4 Ways To Heal From Childhood Trauma That's Destroying Your Marriage

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The goal is to be more flexible and less afraid.

Bill’s mother died suddenly of an aneurysm when he was 6 years old. Teresa was hit by a car when she was 10 and spent months in the hospital, often without any family support, frightened. Oliver’s parents divorced when he was 12 and he never saw his father again.

Trauma. The sudden event that explodes your life. A death. A tragic accident. In the aftermath, there is certainly the grief itself — the fear, the physical pain — but also the struggle to make sense of what happened.

Adults, of course, face the same challenge, but children do so with a handicap. They literally don’t have the fully functional, rational brain that the adult has. Their coping skills are limited and their view of the world is understandably myopic and self-centered.

I’ve talked with 8-year-olds who, when asked why their parents divorced, immediately said that it was because they didn’t finish their homework one night. Bill, Teresa, and Oliver are likely to feel the same way.

What a child does is make an unconscious or semi-conscious decision about what he or she needs to do to prevent this — whatever the "this" is, be it abandonment, pain, fear, or loss of control—from happening again.

Here are the most common options:

  • "I take care of me." The world is unsafe. I can’t trust anybody, there’s me and there’s me, and I take care of me. I’m independent, some say self-sufficient. I don’t lean into relationships, I don’t open up and really let others in. Instead, I manage others by being good and accommodating.
  • "I’m compliant and passive." The world is unsafe. I feel I have little control, and not much self-confidence, and so I decide I just need to go along with others. They know better than me, and sometimes when I'm overwhelmed, they help me out or tell me what to do.
  • 'I need to stay alert." The world is unsafe so I need to be hyper-vigilant. I am always anxious, always looking for danger, always expecting the worst. A friend is late? He had a car accident. My boyfriend hasn’t called today? He is thinking of breaking up. People can misinterpret my anxiety as irritability, of being always on edge — because I am.
  • "I need to be in control and I’m angry." The world is unsafe and so nothing is going to sneak up on me. I’m in charge and nothing happens unless I say so. People give me a hard time?  I fight back. If I don’t agree, you’re going to know about it.

These stances, carved out of trauma, take hold. They work, in that they allow the child to move forward in life and heal from childhood trauma. The problem is that they linger and don’t work as well in the larger adult world.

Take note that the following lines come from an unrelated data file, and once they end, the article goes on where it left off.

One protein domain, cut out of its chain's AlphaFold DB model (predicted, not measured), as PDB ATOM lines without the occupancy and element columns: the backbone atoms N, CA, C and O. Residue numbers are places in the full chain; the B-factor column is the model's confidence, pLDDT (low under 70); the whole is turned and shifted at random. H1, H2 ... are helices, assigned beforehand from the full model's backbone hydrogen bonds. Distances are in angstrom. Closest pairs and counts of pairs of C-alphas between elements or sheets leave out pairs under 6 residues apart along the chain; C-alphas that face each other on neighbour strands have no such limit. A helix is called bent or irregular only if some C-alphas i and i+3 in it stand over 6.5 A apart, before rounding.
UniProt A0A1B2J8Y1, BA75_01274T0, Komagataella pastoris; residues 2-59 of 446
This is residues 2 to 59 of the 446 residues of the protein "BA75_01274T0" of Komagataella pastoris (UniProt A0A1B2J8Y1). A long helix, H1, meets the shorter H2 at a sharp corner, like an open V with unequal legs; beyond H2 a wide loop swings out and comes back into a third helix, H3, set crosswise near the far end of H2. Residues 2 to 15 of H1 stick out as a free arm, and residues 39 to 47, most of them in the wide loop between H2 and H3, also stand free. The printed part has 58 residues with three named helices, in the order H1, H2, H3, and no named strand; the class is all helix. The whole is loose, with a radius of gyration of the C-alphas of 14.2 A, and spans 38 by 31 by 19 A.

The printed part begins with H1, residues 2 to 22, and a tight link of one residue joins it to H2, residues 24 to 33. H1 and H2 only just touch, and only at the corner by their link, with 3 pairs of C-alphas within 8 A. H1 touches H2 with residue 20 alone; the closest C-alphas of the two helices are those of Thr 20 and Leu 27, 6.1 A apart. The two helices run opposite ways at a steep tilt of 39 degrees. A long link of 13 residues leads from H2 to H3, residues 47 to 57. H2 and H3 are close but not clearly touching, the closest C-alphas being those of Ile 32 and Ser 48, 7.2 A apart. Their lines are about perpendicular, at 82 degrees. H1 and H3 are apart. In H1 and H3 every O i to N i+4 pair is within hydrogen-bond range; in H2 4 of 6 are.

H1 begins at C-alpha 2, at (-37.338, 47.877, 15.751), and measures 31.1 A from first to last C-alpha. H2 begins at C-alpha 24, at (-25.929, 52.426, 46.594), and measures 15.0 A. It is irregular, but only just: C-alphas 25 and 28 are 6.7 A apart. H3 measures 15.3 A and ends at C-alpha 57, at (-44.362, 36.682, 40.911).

An individual may marry but never form true intimacy in their relationship. Their passivity not only drives others crazy but keeps them from discovering their life. Their anxiety keeps them living in the future, their negativity overshadowing the positive, their overreactions disrupting their relationships. Or their anger dominates and they have control but are at war with the world.

The goal is to be more flexible and less afraid. Change can come in several steps:

1. Start by recognizing and taking a hard look at your stance and its limitations.


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How do you view the world and how to cope with others? By doing this, you are not only being honest with yourself, but you begin to separate the past from present.

2. Get closure.


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You want to begin to heal some from childhood trauma by trying to create closure, expressing what you could not express at the time. Try writing a letter saying what you could not say then. Then write a second letter, from them to you, saying what it is you most want them to say — that they are sorry, that it wasn’t your fault, that they loved you. Make the letters as detailed as possible, and allow yourself to write down whatever comes to mind.

3. Step outside your comfort zones and patterns.


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Time to be the grown-up rather than the frightened child. Experiment with stepping outside your comfort zone. Speak up rather than being passive, open up and lean in rather than being closed and isolated, focus on the present rather than constantly looking ahead to the frightening future, or experiment with letting go of anger and control.

4. Get support and help.


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All of this is easier said than done, of course, and support and help are what you never really received. Here you may take the risk of seeking professional help to support and make those baby steps towards behavioral change; you may, on a therapist's advice, consider medication to help break the cycle. It's not about doing it right but doing it differently.

Be bold, be patient. What’s important is moving forward so you don’t have to keep always protecting yourself from danger, so you can lean into your life. To quote Benjamin Button: It’s never too late to be whoever you want to be...

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Bob Taibbi, L.C.S.W., has 40 years of clinical experience. He is the author of 10 books and over 300 articles and provides training, nationally and internationally.

 

This article was originally published at Psychology Today. Reprinted with permission from the author.

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